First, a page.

“Hasta La Vista, Baby.” What?! Terminator 2 on a horror podcast? What kind of insanity is this? If you’re asking those questions, it’s only fair. Terminator 2 is far more beloved as a sci-fi actioner than for its horror thrills. Yet, looking at the T-1000 (Robert Patrick) and his cold pursuit of John Connor (Edward Furlong), it’s pretty horrific. Kind of like a slasher film only with a sci-fi twist. He’s an unstoppable killing machine out to destroy. The only thing that may stop him is the T-800 (Arnold Schwarzenegger). That is, if Sarah Connor (Linda Hamilton) will allow the visage that killed John’s father to help out. It’s a story of survival, family and the run that made Tom Cruise famous.
Decades of Horror 1990s
Episode 22 — Terminator 2: Judgement Day (1991)
Terminator 2 is inarguably the peak of writer/director James Cameron. It’s an actioner full of set pieces most action films could only dream to have as their climactic finales. A sequel that ups the ante of the original Terminator‘s scrappy efficient thrills. We get full role reversals as the T-800 saves the day. Having to contend with Sarah Connor’s doubt and John’s affection while trying to defeat the sleek new model of the T-1000. And boy is he sleek. Winner of four Academy Awards, Terminator 2 revolutionized computer generated effects. Yet, much of what made such effects work is helped by the presence of practical effects alongside them. Afterall, would the T-1000’s helicopter crash be nearly as good without an actual helicopter being crushed on the road? Probably not.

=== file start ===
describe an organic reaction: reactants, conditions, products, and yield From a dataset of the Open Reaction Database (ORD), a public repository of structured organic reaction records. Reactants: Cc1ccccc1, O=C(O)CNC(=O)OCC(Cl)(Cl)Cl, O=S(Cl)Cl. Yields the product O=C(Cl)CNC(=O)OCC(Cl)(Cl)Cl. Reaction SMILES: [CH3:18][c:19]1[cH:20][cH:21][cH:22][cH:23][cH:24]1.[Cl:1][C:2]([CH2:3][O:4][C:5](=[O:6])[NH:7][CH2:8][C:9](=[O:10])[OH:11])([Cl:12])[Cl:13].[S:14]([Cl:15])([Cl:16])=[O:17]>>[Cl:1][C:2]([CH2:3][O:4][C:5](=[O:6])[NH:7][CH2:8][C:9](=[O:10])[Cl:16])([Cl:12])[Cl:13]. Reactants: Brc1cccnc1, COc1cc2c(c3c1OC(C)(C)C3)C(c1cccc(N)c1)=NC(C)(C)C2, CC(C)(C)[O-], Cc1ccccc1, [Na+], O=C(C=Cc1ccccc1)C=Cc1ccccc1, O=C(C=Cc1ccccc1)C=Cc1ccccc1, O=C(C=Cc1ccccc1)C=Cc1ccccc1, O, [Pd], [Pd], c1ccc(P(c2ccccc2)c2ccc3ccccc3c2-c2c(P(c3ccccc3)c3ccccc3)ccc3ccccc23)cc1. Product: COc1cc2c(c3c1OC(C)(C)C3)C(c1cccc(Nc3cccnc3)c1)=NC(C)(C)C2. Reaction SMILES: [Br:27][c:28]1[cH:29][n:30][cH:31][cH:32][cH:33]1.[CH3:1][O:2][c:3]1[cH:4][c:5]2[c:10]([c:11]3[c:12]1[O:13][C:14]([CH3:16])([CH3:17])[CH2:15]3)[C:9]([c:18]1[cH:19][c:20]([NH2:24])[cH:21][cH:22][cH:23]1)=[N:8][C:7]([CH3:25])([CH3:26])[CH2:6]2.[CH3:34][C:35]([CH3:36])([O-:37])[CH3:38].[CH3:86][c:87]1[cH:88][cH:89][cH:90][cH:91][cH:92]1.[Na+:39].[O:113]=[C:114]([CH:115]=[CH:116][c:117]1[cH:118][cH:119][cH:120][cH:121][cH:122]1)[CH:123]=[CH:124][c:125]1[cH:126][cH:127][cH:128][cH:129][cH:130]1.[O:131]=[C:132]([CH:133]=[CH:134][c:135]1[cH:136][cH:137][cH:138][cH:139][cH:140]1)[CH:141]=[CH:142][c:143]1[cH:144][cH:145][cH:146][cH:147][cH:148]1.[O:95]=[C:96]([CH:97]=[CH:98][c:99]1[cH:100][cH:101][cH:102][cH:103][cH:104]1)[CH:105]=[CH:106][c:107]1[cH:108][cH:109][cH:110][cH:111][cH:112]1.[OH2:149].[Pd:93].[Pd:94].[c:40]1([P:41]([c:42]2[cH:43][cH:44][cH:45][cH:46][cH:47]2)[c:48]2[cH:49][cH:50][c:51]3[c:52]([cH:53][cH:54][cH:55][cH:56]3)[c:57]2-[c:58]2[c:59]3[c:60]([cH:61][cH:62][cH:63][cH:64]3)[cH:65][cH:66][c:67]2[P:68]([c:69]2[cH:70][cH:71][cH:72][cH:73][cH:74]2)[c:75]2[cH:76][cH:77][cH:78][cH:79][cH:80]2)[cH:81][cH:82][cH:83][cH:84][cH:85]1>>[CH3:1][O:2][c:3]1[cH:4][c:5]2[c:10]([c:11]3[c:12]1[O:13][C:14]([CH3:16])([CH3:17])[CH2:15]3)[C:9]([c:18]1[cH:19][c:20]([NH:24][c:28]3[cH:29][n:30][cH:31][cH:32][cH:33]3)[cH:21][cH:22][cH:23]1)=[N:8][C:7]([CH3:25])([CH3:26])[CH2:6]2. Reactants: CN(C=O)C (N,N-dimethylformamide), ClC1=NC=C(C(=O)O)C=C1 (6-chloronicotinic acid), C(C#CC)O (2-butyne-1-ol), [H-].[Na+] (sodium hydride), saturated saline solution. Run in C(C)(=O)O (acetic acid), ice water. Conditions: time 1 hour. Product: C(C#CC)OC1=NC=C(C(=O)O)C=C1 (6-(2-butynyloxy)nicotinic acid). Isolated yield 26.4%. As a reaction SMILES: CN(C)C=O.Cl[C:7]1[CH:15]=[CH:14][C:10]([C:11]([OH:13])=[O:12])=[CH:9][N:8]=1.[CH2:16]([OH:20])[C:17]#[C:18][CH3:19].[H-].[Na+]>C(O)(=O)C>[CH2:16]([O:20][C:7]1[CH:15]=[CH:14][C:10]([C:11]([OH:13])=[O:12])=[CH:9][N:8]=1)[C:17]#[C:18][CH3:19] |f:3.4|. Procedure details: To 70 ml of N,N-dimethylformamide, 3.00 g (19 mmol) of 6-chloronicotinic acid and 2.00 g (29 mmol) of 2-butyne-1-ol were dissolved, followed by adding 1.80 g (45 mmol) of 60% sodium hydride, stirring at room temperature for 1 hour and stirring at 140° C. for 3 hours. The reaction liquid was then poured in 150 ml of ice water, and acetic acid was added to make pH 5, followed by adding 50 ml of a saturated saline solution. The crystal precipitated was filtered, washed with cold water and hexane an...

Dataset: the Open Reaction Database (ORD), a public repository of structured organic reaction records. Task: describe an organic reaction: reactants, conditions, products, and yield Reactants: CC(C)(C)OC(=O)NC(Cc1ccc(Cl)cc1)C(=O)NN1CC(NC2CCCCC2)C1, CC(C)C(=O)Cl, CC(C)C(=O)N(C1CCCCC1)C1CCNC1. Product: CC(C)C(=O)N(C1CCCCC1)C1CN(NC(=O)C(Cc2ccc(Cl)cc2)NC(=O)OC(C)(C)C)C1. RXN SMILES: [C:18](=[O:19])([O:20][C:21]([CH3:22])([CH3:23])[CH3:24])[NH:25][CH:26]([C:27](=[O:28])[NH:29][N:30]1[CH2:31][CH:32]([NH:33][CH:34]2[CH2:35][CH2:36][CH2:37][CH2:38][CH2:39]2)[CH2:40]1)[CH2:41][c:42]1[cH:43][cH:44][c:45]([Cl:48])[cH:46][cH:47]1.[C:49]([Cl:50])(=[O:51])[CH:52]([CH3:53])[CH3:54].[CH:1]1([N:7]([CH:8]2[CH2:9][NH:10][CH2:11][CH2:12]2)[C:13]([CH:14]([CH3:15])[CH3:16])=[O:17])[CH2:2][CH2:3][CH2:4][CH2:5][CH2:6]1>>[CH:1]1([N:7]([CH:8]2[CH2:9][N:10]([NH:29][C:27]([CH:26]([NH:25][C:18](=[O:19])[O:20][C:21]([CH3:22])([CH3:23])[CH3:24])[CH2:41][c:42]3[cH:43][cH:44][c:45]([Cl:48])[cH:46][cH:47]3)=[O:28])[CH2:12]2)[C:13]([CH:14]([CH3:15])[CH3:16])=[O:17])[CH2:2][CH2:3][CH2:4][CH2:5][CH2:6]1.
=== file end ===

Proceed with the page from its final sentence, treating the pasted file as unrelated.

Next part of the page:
To help cover all the time paradoxes and high pitched noises from Edward Furlong, Thomas sends two perfect robot co-hosts back in time to cover Terminator 2; Christopher G. Moore and Shakyl Lambert. Together, these three ask the important questions. What is more terrifying: Robert Patrick’s run or Danny Cooksey’s mullet? Would Denzel Washington have been a better Miles Dyson? Will we see a nuclear holocaust as terrifying as the opening scene in our lifetime? All these and more are answered as Decades of Horror the 1990s finds out exactly why you cry.
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The intro and outro is “Suck City” by Black Math. Look for more of their music via Free Music Archive.
Stephen King’s It (1990)